As I've said before, I love when facts get in the way of a good argument.
Jefferson Davis: "We Fight not for slavery, but for independence" Clearly, we all couldn't agree what that blasted War was over. But so glad we're all one big happy family again!
Untangling the social and economic causes is still a challenge; the wealth of the social elites in the south was built upon slave labor, and the economic costs of the tariff system to the south was a cause of great resentment.

But remember, there was nothing "civil" about that there war!
What is being missed here was in in the Feb 1865 meeting with Lincoln and Confederate Peace Commisioners Seward stated "if the Confederate States would...abandon the war, they could of themselves defeat this [Thirteenth] amendment [and keep their slaves] by voting it down as members of the Union". NOTE: This was the Second 13TH. Amendment not the first.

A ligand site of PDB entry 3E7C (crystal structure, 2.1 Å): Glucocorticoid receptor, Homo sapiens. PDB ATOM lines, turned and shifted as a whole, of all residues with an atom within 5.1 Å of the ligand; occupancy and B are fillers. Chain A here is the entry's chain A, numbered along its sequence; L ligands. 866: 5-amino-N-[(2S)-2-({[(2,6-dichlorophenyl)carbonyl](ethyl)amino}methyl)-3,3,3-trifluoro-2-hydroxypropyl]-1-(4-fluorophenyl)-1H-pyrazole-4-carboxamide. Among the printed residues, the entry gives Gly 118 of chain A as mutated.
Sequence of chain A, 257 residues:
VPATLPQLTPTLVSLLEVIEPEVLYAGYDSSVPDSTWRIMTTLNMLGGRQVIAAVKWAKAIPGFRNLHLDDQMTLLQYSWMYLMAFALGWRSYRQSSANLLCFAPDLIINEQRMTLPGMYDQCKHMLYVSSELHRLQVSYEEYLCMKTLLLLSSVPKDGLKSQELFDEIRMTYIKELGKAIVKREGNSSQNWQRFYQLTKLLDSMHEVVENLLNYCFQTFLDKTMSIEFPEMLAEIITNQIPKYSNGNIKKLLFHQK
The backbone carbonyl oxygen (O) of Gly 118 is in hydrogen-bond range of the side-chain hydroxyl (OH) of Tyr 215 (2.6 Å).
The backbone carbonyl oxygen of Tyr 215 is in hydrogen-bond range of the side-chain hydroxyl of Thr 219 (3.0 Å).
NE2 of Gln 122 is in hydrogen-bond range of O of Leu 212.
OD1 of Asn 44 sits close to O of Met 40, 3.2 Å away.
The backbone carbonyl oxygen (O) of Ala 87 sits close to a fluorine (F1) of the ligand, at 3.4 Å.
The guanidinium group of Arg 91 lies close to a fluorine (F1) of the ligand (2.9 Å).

Speaking of the First 13TH. Amendment the Corwin Amendment did not Lincolne state from the begining of the war until his "death" that the South could and should return to the Union and ensure the passage of the 13TH amendment? Again this refers to the first 13TH amendment, the Corwin Amendment.

"If there be those who would not save the Union, unless they could at the same time save slavery, I do not agree with them. If there be those who would not save the Union unless they could at the same time destroy slavery, I do not agree with them. My paramount object in this struggle is to save the Union, and is not either to save or to destroy slavery. If I could save the Union without freeing any slave I would do it, and if I could save it by freeing all the slaves I would do it; and if I could save it by freeing some and leaving others alone I would also do that".